On Tuesday the weather forecast for Wednesday was sun and clear skies up until lunchtime and then sunny intervals for the afternoon. Sunny intervals can be anything from one quick flash of sun in the whole afternoon to frequent sunny spells. However I planned to be indoors for most of the afternoon so that didn't matter. I decided to go.

Amanda wasn't coming this time because she had a dental appointment and wasn't particularly interested in some of the venues I was planning to visit.

When I left for the railway station I made allowances for some minor traffic hold-ups. There weren't any! So I arrived at the station much too early which, as it happened, turned out to be a boon.

When I went into the ticket office I discovered it was shut. The shutter was down and padlocked. Nothing to say why. I went around the corner to the automatic ticket vending machine to find an extraordinarily long queue. One look told me I'd be very lucky to get my ticket in time to catch the train.

I joined the queue which was moving very slowly and, as we got nearer my trains departure time, I heard an announcement over the station speaker system that said the train was running 10 minutes late so there was still hope. I did get my ticket and got onto the platform just in time to see the train appear in the distance which then pulled in a few minutes later.

Missing that train wouldn't have been a disaster but it would have chopped 30 minutes off my day.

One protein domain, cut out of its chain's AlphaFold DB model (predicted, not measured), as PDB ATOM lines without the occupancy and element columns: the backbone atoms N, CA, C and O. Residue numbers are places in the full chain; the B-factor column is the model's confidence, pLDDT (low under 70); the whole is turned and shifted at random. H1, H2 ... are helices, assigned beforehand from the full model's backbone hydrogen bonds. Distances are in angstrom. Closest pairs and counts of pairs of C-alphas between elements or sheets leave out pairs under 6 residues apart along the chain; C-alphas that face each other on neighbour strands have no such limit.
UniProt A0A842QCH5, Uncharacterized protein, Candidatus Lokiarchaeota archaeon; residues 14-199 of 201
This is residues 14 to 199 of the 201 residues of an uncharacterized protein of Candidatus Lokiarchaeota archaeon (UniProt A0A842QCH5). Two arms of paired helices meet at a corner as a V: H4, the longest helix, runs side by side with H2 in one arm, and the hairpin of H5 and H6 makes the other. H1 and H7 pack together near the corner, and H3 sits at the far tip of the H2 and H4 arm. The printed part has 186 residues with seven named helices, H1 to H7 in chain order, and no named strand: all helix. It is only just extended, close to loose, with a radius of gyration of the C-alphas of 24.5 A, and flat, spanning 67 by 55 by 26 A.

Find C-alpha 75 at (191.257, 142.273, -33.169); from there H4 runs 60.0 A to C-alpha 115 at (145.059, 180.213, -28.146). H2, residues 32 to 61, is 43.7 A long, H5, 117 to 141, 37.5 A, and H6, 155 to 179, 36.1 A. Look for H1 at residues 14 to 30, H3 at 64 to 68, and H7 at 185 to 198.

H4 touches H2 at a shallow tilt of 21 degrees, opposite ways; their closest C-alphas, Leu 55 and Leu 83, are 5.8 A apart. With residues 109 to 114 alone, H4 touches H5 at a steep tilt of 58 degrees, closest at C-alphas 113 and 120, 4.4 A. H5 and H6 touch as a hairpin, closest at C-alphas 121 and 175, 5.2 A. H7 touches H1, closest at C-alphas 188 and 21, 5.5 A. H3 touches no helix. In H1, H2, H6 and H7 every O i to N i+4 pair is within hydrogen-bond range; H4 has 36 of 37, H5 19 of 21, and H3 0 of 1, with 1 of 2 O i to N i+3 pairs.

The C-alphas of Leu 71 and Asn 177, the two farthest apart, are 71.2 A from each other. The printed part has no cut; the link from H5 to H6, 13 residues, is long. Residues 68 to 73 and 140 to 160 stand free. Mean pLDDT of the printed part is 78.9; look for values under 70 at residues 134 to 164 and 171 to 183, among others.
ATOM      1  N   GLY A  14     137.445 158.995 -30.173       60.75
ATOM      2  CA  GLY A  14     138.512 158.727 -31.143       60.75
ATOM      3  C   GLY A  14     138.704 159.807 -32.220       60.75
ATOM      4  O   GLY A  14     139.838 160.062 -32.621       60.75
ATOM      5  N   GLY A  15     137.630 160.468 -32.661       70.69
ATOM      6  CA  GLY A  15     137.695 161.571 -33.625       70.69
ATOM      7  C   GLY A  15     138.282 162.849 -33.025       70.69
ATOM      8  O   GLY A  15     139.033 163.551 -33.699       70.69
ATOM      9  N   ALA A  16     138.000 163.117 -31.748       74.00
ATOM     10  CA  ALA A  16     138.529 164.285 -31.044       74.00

I arrived at London Liverpool Street Station around 10:30 and went out into Bishopsgate and turned left. A little way along Bishopsgate I turned right into Middlesex Street. Middlesex Street, as you probably know, used to be called Petticoat Lane and the market there is still known as Petticoat Lane Market but the name was too much for the prudish Victorians who thought that streets shouldn't refer to undergarments and so changed it.

A short way along Middlesex Street I forked left along Widegate Street which brought me to one end of Artillery Passage; my first 'target' of the day. The sun is shining brightly off to the right but there isn't going to be much sunlight in this narrow passage.


I walked through and out into Artillery Lane, on to White's Row, across the busy Commercial Street and into Fashion Street. I was now in my next target area – Spitalfields/Shoreditch – and I was looking for 'Street Art'. This is becoming very popular with tourists looking for something different from the usual run of things and there are walking tours which go for the street art. I did come across one of these tour groups whilst I was walking around.

This was one of the artworks that I first saw.

I continued along Fashion Street and emerged into Brick Lane. I had heard that Brick Lane was known for its Curry Houses and I must admit that I have never seen so many Indian Restaurants in one street. Unfortunately I had also heard that most of them are overpriced and mediocre. I haven't been in to any of them so I cannot say if that is true or not.

Continuing north along Brick Lane I soon arrived at Hanbury Street and turning east into Hanbury Street I found this:

Someone has a vivid imagination.

I saw quite a varied selection of these artworks more of which will appear on the main web site in due course.

I went back into Brick Lane and crossed over into the western part of Hanbury Street which brought me to Spitalfields Market. We did visit Spitalfields Market on our last trip to this area but there were some large empty areas with hoarding around them. However, this time, there were lots more stalls.

You want stalls? We can do stalls!


After look round I made my way into Bishops Square and thence into Folgate Street to see Dennis Severs House at number 18.